The Okavango Delta from space (the fan-shaped area just left of center).
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Tuesday, June 3, 2008

The Great Outdoors

One of the things that I’ve enjoyed most about being in Maun has been the amount of time I’ve been able to spend outdoors. And not just outdoors anywhere, but in some of the most beautiful, wildlife-rich, well-preserved areas of wilderness left on this world. Granted, most of my experiences of those areas are quick in-and-out ones, with the rest of it being from the air above, but it’s still an amazing privilege. The exception to this is my stays at Jack’s Camp. Since we do a lot of flights for Jack’s Camp, it often makes sense to stay overnight when the schedule is busy rather than having an empty evening leg to Maun and another one back in the morning. So I’ve spent, on average, at least one night a week there over the last two months. Jack’s Camp is in the center of the country on the edge of the Makgadigkadi Salt Pans, which are the massive remains of what was once a huge inland lake (it’s hard to believe that such a dry area once contained so much water). This area is part of a larger area known as the Kalahari, which, while not a desert by all definitions of desert, is a very arid area and has all the appearance of a desert. The nearest village is a two-hour drive on rough 4x4 roads, and after that you’ve got to drive another few hours on tar roads to get to a village with anything other than very basic supplies. I’ve very much enjoyed my stays at Jack’s for the opportunity to get outdoors and spend some time in the bush. Some of the highlights:
  • Massive herds of zebra, congregating around some of the few remaining water holes
  • Seeing a habituated meerkat colony up close
  • Amazing night skies that you can hardly find anywhere in the states anymore
  • Encounters with the diminutive gennet cats that run through the camp at night
  • Reading through some of the guide training materials and satisfying my dork biology self
  • Going for a morning run around the pan at the edge of camp
  • The evening sun that brings out beautiful, vibrant colors in the grasslands around the camp
  • Experiencing two nights in the guest side of camp (normally a $1,000/night experience, scot-free)

Even my experience in the village of Maun is much more out-of-doors than my life in Gaborone was. A two-minute walk from my front door brings me to the banks of the river that flows through Maun (well, right now it’s doing a lot more sitting than flowing, but it’s soon going to be swelled by the flood waters arriving in their annual cycle from the rains that fell earlier in the year in Angola). I’ve been trying to go for a short run most mornings, and it’s wonderful to be able to do that on a path along the river rather than on the city streets of Gabs.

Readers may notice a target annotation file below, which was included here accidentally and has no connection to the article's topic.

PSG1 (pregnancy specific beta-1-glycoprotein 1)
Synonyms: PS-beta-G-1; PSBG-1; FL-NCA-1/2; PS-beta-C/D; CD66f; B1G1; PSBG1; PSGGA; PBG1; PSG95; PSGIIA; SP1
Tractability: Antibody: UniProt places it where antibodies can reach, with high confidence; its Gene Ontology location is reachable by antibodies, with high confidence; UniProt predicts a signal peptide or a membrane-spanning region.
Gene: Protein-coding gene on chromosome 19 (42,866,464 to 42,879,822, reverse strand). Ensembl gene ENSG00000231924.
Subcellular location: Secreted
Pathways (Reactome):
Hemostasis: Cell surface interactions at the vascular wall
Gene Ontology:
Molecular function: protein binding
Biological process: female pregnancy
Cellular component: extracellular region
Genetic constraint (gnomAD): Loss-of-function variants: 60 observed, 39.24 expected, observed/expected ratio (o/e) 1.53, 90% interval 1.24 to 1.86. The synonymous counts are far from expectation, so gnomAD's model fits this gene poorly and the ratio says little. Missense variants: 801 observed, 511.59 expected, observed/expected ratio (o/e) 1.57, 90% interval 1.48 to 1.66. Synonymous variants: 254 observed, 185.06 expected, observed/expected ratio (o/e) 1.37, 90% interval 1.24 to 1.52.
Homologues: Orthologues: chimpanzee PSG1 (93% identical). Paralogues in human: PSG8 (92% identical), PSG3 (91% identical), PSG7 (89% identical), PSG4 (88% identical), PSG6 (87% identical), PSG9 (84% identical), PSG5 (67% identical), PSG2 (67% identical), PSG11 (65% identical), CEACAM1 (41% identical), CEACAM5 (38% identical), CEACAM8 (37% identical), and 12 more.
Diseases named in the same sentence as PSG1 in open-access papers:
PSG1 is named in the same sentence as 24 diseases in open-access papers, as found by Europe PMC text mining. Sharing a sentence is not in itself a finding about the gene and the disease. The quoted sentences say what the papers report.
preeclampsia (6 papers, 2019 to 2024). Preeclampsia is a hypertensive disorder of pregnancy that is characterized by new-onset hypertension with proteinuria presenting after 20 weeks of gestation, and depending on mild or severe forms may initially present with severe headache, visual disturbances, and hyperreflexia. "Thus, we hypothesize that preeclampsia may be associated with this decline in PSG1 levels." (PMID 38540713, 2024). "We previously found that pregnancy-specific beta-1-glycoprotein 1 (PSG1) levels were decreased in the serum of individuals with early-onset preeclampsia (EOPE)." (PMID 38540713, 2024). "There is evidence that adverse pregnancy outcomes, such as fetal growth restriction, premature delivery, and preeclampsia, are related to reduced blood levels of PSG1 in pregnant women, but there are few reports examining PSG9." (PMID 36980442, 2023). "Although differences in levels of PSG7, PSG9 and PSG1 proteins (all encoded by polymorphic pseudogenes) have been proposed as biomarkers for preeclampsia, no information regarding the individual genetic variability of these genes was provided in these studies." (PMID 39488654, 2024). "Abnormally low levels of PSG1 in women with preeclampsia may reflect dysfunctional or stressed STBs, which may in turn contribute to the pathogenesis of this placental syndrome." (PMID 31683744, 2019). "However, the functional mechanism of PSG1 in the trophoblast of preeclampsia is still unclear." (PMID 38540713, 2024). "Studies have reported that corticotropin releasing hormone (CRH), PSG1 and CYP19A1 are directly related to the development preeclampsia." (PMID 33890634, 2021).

The "pilot tent" where I spend most of my nights at Jack's. It's got it's own little shower and bathroom out the back and newly installed DC lights so I can read after the generator goes out at night.
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A palm tree island on the vast grasslands surrounding Jack's Camp.
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The airplane on the ground at Deception Valley airstrip, on the edge of the Central Kalahari Game Reserve. Waiting for passengers.
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The river behind my house.
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Friday, May 23, 2008

Photo highlights from the last weeks/months

Some of the habituated meerkats at a colony near Jack's Camp. They're standing at attention next to their burrow watching a snake eagle hovering far away.

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Our gimpy plane sitting in South Africa waiting for a nose gear fork.
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The view from the front of one of the guest tents at Jack's Camp. I was lucky enough to get a guest tent for two nights because the staff side was full.

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A big herd of zebra congregate at one of the last pans around Jack's Camp left with water in it. There have been some amazing herds of these animals, who will soon be migrating in their masses towards the Boteti River as the dry season gets into full swing.
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Monday, May 19, 2008

Day in the Life: Maun

I was taking three passengers to Xaxanaka, an airstrip on the northern edge of Moremi National Park in the Okavango Delta, and was to pick up four from there to take to Jack’s Camp. I had already gotten a late start because of a mix-up with the flight plan, so was trying to make up some time (or at least keep from getting later). There were three of us approaching the airstrip around the same time, so as we got close I was busy talking on the radio and trying to see the other airplanes so we could sequence ourselves to come in for landing. While all that was going on, an airplane was trying to depart the strip but had to wait for vehicles to clear some elephants off the runway. When they finally had it cleared, he started his takeoff run only to have another elephant step out in front of him determined to cross the runway, and the pilot had to abort the takeoff, turn around, and taxi the whole way back for another go. This made the three of us trying to land have to circle and wait for him to get off. Finally, the airplane on the ground managed to take off, and I ended up number three to land behind the other aircraft. They both landed uneventfully, but as I was coming in on short final behind the second plane, a big herd of impala scampered out right in front of me. I had no choice but to add power and go around for another try, buzzing low over the impala to scare them off the runway. Finally on the next attempt I was able to land, by this time probably a good 30 minutes behind schedule. From there, all went normally and I was able to pick up my next passengers and hurry away to Jack’s Camp.